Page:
‘The Tenth Annual I.W.W. Convention’ by Leslie H. Marcy from The International Socialist Review. Vol 17 No. 7. January, 1917.

Leslie H. Marcy, husband of Mary E. Marcy and accomplished Socialist journalist in his own right, reports from the I.W.W.’s Tenth Annual Convention, held in Chicago in November, 1916. Portraits of attendees by ‘Chunley.’

‘The Tenth Annual I.W.W. Convention’ by Leslie H. Marcy from The International Socialist Review. Vol 17 No. 7. January, 1917.

IT TOOK twelve days of hard work, with a lot of overtime on committee work, to complete the most successful convention in the history of the Industrial Workers of the World. It met in Chicago on November 20th and the delegates were called to order by William D. Haywood, Secretary-Treasurer of the organization.

Almost all conventions look alike and act alike. A machine, composed of job holders, has a cut and dried program and policy which is to be put over, the delegates voting from time to time like so many dummies, when they are not busy pulling wires for pie cards.

But here was a convention that the onlooker felt was different — a spirit of democracy ruled the sessions. It was a rank and file convention. There was no caucusing in quiet corners. There was no playing politics on the floor, and the conventional steam roller would have been met with direct action by every delegate on the roll call.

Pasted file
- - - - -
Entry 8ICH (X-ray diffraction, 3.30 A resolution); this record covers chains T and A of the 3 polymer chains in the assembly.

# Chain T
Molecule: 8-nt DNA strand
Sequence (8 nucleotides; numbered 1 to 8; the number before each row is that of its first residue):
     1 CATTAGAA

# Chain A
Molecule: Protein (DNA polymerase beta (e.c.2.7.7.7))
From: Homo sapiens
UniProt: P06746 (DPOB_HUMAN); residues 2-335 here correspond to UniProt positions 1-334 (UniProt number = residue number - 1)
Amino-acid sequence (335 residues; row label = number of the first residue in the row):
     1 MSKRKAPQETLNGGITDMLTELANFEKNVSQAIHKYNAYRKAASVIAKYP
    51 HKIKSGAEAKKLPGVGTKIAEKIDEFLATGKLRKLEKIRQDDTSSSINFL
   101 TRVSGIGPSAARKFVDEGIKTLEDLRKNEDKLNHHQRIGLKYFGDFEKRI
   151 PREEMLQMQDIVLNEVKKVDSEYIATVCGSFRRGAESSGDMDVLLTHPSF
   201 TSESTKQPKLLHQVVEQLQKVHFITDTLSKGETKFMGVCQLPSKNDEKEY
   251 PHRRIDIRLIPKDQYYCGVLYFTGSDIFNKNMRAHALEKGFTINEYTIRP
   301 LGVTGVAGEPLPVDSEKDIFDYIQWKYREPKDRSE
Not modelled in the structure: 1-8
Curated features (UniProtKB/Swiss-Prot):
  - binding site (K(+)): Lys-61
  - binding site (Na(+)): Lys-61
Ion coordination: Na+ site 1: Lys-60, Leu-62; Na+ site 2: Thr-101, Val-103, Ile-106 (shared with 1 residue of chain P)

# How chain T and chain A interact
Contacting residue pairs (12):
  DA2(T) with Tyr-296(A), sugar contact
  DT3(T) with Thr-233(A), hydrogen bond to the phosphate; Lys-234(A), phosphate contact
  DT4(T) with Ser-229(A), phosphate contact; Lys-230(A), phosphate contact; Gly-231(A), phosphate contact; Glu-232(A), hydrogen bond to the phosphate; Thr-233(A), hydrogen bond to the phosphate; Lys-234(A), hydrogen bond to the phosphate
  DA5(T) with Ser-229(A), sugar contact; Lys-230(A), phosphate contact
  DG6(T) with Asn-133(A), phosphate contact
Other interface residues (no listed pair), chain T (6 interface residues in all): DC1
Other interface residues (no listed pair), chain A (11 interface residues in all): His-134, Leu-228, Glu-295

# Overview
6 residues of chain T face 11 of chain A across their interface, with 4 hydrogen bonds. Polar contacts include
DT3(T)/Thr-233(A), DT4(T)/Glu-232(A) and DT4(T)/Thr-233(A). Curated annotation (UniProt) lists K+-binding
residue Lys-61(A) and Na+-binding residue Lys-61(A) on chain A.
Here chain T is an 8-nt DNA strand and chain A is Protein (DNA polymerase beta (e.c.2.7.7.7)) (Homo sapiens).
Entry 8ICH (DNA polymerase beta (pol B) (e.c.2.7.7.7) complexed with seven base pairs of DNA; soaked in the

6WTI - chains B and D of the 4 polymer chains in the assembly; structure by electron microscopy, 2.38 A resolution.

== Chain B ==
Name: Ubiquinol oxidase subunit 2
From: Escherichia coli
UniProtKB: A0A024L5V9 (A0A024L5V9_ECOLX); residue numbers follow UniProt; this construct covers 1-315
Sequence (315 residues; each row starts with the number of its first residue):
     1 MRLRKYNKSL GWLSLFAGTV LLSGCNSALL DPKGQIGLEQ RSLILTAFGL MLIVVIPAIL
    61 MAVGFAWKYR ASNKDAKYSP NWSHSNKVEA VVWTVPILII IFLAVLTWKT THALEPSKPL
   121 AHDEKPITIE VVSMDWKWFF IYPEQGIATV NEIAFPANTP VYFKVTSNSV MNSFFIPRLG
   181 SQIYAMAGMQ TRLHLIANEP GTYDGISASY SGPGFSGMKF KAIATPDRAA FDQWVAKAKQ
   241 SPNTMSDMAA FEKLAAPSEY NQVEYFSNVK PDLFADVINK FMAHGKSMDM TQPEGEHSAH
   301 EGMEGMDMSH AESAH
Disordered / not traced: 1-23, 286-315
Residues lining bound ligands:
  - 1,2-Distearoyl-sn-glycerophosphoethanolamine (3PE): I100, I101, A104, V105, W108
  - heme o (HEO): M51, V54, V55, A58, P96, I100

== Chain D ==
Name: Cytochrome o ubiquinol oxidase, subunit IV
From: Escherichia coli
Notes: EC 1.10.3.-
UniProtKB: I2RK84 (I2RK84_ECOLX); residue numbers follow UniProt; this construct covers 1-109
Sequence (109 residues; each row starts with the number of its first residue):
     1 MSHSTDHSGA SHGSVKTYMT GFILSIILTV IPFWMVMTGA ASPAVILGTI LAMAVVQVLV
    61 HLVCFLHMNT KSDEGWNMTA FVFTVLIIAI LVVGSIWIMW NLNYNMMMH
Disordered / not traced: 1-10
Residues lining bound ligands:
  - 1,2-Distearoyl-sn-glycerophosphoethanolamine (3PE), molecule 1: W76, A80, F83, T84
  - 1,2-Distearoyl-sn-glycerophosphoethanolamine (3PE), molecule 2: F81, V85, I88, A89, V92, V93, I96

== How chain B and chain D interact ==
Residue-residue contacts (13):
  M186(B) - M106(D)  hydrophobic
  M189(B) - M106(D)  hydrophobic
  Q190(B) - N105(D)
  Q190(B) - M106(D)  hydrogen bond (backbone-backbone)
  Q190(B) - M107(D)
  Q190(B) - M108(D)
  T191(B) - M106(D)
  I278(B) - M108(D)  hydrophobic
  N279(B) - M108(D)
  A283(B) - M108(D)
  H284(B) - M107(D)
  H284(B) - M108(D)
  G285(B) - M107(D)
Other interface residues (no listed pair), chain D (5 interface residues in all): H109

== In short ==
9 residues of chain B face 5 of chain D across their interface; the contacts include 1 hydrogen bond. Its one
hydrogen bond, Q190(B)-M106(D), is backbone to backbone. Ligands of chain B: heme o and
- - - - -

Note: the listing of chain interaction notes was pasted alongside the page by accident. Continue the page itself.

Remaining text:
One glance at the delegates told that it was a working class convention and they got down to business in a hurry. There were no squabbles or soap box speeches, there was no oratory by leading lights, because there were no leaders. Honest differences of opinion were “thrashed out to harmonious conclusions, and although the agricultural delegates controlled the voting strength, by having 37 votes each, yet they voted as delegates with one vote apiece. There were only two roll calls during the long convention.

Perhaps the most important work accomplished Was the structural changes in the form of organization. National Industrial Unions were abolished; they had not delivered the goods, and, therefore, went to the scrap pile. They will be supplanted by Industrial Unions directly affiliated. with General Headquarters and by Industrial Unions with subordinate branches, such as the Agricultural Workers’ Organization.

A General Recruiting Union will be established with recruiting unions to function as a propaganda organizing machine at points where Industrial Unions have not been formed.